Few notes on top of above message exchange. While it is true that oauth is designed to permit server-server interactions the key point is semantics of what or who these servers are. I believe this is the key to understand how it should work. I had multiple attempts towards oauth 2 and only when I sorted out my head about component roles it become clearer to me. Reading code of any oauth client is much simpler when terminology is stabilized.
I do not wish to start an encyclopedia on it. Take it as “plain man understanding of oauth”. If you have a closer look on oauth there are several things:
- Authorization Server, place which confirm user identity and ship tokens,
- Resource Server, which holds data accessible for an user and require token to release it
- Client Application, which in practice could be another server instance or just a browser instance on user device.
This triangle forms three angles which user is familiar this or other way. Finally interactions between these elements and sequence of them define so called oauth “flows”.
Because oauth defines “resource server” element there is obviously also a “resource instance” and “resource owner”. In most of situations the owner part or even an resource is being omitted yet it is in some ways inherent to deployments unless we rely on oauth (actually openid connect, cause oauth is fairly limited in this field) just to proof user identity. The resource owner is usually user of the system, however if we dive more it might be that actual user receives a grant from another owner (ie. thins defined by UMA specification). The result of working authorization sequence can be summarized into single phase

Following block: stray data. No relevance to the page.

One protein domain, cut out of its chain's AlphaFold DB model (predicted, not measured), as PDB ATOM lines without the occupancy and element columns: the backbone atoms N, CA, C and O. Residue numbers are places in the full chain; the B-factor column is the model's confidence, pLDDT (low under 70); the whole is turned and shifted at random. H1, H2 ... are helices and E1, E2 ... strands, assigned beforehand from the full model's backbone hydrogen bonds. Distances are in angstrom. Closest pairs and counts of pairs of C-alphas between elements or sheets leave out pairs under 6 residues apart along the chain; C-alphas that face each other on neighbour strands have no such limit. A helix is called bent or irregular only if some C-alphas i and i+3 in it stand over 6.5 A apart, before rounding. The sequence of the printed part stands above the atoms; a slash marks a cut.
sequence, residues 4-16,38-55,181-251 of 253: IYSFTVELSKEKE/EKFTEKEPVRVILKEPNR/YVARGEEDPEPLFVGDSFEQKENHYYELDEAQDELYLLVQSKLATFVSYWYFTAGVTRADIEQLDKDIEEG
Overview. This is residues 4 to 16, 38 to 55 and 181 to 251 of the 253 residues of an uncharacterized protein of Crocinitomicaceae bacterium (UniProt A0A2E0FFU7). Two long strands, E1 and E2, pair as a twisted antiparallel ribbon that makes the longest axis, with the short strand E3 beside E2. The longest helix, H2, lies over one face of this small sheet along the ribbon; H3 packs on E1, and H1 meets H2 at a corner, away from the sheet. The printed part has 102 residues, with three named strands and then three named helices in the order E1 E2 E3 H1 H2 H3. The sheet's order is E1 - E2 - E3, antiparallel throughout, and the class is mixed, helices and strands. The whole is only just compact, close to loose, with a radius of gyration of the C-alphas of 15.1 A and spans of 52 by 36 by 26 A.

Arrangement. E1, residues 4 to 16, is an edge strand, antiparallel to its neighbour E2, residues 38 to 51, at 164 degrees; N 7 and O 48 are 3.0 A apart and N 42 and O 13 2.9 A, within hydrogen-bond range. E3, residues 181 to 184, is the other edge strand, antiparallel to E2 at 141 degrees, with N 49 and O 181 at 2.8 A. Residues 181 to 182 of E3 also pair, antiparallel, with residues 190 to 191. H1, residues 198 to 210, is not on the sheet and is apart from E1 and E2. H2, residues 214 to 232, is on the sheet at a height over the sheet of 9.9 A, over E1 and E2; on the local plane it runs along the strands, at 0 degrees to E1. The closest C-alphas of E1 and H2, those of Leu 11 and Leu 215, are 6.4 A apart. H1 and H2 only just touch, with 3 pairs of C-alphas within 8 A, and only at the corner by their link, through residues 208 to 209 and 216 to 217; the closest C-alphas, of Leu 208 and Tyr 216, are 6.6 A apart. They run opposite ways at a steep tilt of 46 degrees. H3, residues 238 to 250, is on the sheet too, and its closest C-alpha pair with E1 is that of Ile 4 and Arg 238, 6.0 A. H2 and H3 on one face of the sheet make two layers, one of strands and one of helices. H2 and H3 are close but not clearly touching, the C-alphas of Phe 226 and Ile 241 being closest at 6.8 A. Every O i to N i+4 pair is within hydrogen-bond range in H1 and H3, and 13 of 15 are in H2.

the user grants a permit (represented by refresh token) to his resources held by certain server to an end application (client).
Now, when we look at most common flows we will find few. One is called called authorization code flow (historically called 3-legged in oauth 1), resource owner credentials flow (refereed also as password credentials), client credentials (historically called 2 legged), implicit and also device flow.
Looking at authorization code - in many situations it is best suited for server applications, hence it is extensively used when we have a standalone application which has separate communication path to authorization server. Yet, it also requires client application to expose an public endpoint.
Main advantage of device flow compared to above is that it allows user to confirm that certain device has access to its data (or produce data on behalf of an user) without necessity for this user to launch browser session on that device. Quite often issue on small devices is that device on which oauth client is working might not have a keyboard available. They also have limited capabilities to display information, thus code is just few characters. Another point to note - device flow does not require device to expose any endpoint as whole process is based on associated HTTP calls happening over two separate communication paths -
device -> authorization server and
user -> authorization server.
Anyhow, that would be it
The client code I wrote works with any server which is compatible with device flow. You can test it by creating file called
org.connectorio.cloud.device.auth.cfg (next to
org.ops4j.pax.logging.cfg) with following contents:
authURI=<place to obtain device code>
tokenURI=<place to obtain token>
I am actually curious if you will get it running with your provider. If you’re up for a test then I can help you getting client deployed. I found for example that client id should be somehow dynamic if you have multiple devices owned by same user account. If you use same client id/user account then SSO session retained by user browser can propagate information from one device in context of another. Spec does not cover that yet authorization served I worked with didn’t like that at all!